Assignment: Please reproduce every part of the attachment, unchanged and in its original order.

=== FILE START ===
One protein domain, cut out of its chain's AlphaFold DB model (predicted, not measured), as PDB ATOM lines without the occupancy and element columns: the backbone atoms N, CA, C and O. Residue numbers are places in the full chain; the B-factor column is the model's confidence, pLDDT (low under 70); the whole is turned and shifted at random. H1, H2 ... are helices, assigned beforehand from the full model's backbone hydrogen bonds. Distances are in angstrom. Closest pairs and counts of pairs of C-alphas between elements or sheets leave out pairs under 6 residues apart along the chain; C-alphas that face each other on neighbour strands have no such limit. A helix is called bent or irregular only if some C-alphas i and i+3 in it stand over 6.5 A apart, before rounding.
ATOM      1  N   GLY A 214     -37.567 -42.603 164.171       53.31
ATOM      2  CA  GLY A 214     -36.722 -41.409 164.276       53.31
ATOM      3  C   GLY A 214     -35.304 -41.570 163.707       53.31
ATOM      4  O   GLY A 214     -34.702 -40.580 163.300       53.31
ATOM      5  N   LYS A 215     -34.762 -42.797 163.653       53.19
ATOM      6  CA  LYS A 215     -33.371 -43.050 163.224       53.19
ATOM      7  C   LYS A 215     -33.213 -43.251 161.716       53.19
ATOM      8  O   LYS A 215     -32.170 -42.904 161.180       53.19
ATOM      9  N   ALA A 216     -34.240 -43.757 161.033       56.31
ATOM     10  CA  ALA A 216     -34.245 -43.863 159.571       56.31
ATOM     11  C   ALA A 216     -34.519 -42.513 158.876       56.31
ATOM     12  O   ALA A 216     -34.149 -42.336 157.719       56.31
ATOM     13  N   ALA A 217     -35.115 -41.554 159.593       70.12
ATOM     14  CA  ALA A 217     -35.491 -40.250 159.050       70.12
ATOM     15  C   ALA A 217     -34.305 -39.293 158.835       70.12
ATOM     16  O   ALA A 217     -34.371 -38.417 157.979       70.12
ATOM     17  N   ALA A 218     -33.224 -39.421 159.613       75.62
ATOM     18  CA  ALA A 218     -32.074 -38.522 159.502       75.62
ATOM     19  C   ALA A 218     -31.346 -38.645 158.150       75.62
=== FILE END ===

One protein domain, cut out of its chain's AlphaFold DB model (predicted, not measured), as PDB ATOM lines without the occupancy and element columns: the backbone atoms N, CA, C and O. Residue numbers are places in the full chain; the B-factor column is the model's confidence, pLDDT (low under 70); the whole is turned and shifted at random. H1, H2 ... are helices, assigned beforehand from the full model's backbone hydrogen bonds. Distances are in angstrom. Closest pairs and counts of pairs of C-alphas between elements or sheets leave out pairs under 6 residues apart along the chain; C-alphas that face each other on neighbour strands have no such limit. A helix is called bent or irregular only if some C-alphas i and i+3 in it stand over 6.5 A apart, before rounding.
ATOM      1  N   GLY A 214     -37.567 -42.603 164.171       53.31
ATOM      2  CA  GLY A 214     -36.722 -41.409 164.276       53.31
ATOM      3  C   GLY A 214     -35.304 -41.570 163.707       53.31
ATOM      4  O   GLY A 214     -34.702 -40.580 163.300       53.31
ATOM      5  N   LYS A 215     -34.762 -42.797 163.653       53.19
ATOM      6  CA  LYS A 215     -33.371 -43.050 163.224       53.19
ATOM      7  C   LYS A 215     -33.213 -43.251 161.716       53.19
ATOM      8  O   LYS A 215     -32.170 -42.904 161.180       53.19
ATOM      9  N   ALA A 216     -34.240 -43.757 161.033       56.31
ATOM     10  CA  ALA A 216     -34.245 -43.863 159.571       56.31
ATOM     11  C   ALA A 216     -34.519 -42.513 158.876       56.31
ATOM     12  O   ALA A 216     -34.149 -42.336 157.719       56.31
ATOM     13  N   ALA A 217     -35.115 -41.554 159.593       70.12
ATOM     14  CA  ALA A 217     -35.491 -40.250 159.050       70.12
ATOM     15  C   ALA A 217     -34.305 -39.293 158.835       70.12
ATOM     16  O   ALA A 217     -34.371 -38.417 157.979       70.12
ATOM     17  N   ALA A 218     -33.224 -39.421 159.613       75.62
ATOM     18  CA  ALA A 218     -32.074 -38.522 159.502       75.62
ATOM     19  C   ALA A 218     -31.346 -38.645 158.150       75.62